Governor-elect Jerry Brown has a better understanding than most politicians of education issues, as we discovered last year when he sent some cogent advice to Secretary of Education Arne Duncan. However, he can’t seem to find a way to conjure $25 (or perhaps now $28) billion out of thin air, and is warning educators that the schools will suffer a twenty to twenty-five percent cut in funding next year.
California already is in 49th place in the nation in terms of student/teacher ratio, and is dead last in the ratio of students to school librarians. These cuts are likely to move us below Puerto Rico and Guam.
Los Angeles Unified, which already has a $142 million deficit THIS year, will lose another $200 million. State treasurer Bill Lockyer said, “Those who wanted less government, you’re going to get your wish. In other communities that are willing to put something on the ballot to make up that difference, they’re going to have a higher service level.” This will mean that wealthy communities are likely to scramble to come up with emergency funding to avoid the worst impacts, while impoverished communities will find their overburdened schools utterly destitute.
One creative proposal has come from Dr. Stephen Krashen, who offers this advice:
California can save a lot of money by eliminating programs that aren't doing any good. A good place to start is the High School Exit Exam. Analyst Jo Ann Behm has estimated that the combined state and local costs of California's high school exit exam exceed $500 million per year.
The most recent review of research on exit exams, done by researchers at the University of Texas, concluded that high school exit exams do not lead to more college attendance, increased student learning or higher employment. In fact, researchers have yet to discover any benefits of having a High School Exit Exam.
Unfortunately, although this is a huge expenditure, it is dwarfed by the size of the deficit.
How did we get here? The sources of tax revenues in California have been greatly limited by Proposition 13, which put severe limits on increases in property taxes, and the collapse of the real estate bubble, which evaporated billions from the economy. Many politicians are now insisting that government live within its means, while refusing to legislate any additional revenue sources. The result is dwindling revenues -- even as the recession places additional burdens on our social services.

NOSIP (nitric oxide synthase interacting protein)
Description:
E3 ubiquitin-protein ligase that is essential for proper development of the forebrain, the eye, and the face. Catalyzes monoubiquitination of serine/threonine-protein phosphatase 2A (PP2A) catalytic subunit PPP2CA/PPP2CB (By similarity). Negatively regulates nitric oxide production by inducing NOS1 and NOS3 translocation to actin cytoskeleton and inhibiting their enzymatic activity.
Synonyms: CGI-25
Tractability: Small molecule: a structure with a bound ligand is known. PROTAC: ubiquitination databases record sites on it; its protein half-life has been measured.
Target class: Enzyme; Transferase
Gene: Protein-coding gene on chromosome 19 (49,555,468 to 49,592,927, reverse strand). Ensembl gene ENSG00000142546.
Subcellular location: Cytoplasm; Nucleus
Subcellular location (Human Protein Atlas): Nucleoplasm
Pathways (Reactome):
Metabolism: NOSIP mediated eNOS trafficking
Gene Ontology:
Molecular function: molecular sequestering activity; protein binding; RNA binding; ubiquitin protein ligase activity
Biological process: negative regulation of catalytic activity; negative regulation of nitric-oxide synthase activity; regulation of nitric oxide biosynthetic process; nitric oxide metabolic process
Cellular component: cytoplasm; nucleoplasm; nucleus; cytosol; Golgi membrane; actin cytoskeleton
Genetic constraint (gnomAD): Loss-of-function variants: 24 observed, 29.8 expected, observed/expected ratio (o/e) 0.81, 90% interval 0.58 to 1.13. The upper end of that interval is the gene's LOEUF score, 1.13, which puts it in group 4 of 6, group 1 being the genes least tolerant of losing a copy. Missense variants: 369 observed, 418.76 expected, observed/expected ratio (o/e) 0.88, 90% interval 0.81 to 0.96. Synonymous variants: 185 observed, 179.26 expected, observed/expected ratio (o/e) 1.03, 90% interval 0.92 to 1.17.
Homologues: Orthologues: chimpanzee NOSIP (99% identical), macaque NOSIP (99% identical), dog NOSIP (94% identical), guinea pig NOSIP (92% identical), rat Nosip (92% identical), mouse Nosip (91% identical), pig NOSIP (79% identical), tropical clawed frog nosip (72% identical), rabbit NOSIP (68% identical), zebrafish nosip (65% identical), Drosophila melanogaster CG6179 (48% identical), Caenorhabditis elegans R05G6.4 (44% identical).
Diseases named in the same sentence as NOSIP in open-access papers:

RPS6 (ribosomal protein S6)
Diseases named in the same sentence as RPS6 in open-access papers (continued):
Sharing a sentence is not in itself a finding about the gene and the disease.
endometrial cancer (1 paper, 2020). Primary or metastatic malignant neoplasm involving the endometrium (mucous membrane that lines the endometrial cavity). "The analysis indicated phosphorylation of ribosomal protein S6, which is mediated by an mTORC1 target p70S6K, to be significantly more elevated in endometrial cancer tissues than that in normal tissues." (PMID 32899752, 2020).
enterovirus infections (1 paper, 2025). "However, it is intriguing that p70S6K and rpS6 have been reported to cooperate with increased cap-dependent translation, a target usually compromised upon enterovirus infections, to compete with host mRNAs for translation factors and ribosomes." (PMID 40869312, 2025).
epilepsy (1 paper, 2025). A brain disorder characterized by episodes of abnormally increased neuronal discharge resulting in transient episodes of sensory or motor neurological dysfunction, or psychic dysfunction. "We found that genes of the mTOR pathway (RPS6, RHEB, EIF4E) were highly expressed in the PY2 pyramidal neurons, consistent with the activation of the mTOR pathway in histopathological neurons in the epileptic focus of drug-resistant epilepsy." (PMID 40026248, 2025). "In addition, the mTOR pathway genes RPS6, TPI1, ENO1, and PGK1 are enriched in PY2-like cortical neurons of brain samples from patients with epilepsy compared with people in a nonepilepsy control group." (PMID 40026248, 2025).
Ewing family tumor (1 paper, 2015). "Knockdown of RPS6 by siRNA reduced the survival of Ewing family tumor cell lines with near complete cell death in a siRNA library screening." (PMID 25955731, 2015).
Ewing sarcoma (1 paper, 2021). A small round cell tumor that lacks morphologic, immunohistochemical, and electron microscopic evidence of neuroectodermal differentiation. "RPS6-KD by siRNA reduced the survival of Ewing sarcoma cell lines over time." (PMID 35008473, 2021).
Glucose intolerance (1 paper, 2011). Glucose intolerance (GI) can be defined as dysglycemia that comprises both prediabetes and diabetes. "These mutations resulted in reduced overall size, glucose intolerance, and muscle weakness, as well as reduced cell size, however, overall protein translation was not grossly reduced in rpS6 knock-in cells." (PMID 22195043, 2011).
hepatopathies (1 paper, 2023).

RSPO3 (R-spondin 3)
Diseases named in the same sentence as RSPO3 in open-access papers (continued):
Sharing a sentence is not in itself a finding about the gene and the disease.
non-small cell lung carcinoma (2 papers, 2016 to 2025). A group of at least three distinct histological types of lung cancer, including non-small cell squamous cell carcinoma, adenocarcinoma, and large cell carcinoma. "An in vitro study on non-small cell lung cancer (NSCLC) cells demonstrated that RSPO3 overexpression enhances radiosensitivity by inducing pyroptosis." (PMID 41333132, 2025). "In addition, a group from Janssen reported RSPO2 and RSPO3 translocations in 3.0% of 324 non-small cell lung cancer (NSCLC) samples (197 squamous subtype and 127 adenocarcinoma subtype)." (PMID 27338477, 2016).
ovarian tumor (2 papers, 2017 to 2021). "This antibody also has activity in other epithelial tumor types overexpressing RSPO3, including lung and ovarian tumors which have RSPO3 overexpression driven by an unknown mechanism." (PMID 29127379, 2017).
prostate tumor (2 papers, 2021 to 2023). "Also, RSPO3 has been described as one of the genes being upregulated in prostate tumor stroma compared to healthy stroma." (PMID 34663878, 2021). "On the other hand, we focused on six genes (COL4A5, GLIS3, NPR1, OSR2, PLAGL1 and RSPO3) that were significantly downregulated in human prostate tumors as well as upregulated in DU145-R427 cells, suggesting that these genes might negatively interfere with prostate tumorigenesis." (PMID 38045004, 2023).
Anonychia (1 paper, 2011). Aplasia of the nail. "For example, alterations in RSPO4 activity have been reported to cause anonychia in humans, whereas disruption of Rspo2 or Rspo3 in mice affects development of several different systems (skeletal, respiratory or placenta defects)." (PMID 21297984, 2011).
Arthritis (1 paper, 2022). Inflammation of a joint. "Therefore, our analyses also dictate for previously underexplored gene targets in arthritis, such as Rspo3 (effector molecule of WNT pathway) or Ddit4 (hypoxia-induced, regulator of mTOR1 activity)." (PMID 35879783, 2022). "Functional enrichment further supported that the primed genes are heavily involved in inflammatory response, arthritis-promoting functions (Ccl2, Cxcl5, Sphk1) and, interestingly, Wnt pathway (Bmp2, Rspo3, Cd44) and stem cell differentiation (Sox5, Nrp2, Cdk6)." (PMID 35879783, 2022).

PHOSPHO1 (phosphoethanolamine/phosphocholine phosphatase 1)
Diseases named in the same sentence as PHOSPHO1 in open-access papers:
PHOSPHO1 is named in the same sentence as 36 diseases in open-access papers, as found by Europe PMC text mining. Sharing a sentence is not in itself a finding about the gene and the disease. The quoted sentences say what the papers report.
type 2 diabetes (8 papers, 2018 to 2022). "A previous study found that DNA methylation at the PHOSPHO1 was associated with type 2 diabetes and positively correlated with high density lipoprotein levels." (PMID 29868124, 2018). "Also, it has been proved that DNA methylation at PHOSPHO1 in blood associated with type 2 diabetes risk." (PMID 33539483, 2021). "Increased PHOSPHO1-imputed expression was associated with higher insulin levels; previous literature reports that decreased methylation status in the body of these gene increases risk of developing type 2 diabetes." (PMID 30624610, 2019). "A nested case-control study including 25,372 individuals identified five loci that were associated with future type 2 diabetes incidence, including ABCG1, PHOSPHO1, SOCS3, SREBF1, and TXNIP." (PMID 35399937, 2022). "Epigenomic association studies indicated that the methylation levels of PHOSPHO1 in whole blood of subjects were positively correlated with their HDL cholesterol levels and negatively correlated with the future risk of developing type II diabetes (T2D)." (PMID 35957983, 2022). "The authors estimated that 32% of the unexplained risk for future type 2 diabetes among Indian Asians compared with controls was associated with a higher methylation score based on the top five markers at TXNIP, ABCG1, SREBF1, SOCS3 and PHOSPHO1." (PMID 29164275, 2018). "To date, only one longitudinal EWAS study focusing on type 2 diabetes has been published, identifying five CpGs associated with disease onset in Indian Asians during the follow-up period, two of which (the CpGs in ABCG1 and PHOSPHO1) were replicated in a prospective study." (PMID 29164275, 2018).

This is going to be a very intense spring.
Last Spring it was students who took the lead in organizing a response to budget cuts that were already coming down. Thousands marched in the streets lastMarch 4. This year we are going to see the growth of that movement.
Some of us have begun organizing for a national conference and march in Washington, DC, July 28 to 31. We have launched a new Facebook cause, Save Our Schools: March and National Call to Action, bringing together the efforts of many different groups that have agreed to collaborate on one major mobilization.
Teachers, students and family members are going to need to come together in very large numbers to reverse this trend. We cannot hold together as a society if we do not nurture our young, and we cannot do this if we kill funding for basic education at this level. Cuts of this magnitude are absolutely unprecedented in our lifetimes. This will mean wholesale layoffs, classrooms overflowing, and slashed teacher pay and benefits. For this to occur at the same time our billionaires are blocking even a two percent increase in taxation, and bankers are enjoying record bonuses, is immoral and cannot be tolerated.
This brings to mind a quote I shared recently from 19th Century abolitionist Frederick Douglass.
Power concedes nothing without a demand. It never did and it never will. Find out just what any people will quietly submit to and you have found out the exact measure of injustice and wrong which will be imposed upon them, and these will continue till they are resisted with either words or blows, or with both. The limits of tyrants are prescribed by the endurance of those whom they oppress.
I believe we are reaching those limits, and it is time for us to start resisting.
What do you think? How will the coming budget cuts affect your school? Have you reached your limit yet?
The opinions expressed in Living in Dialogue are strictly those of the author(s) and do not reflect the opinions or endorsement of Editorial Projects in Education, or any of its publications.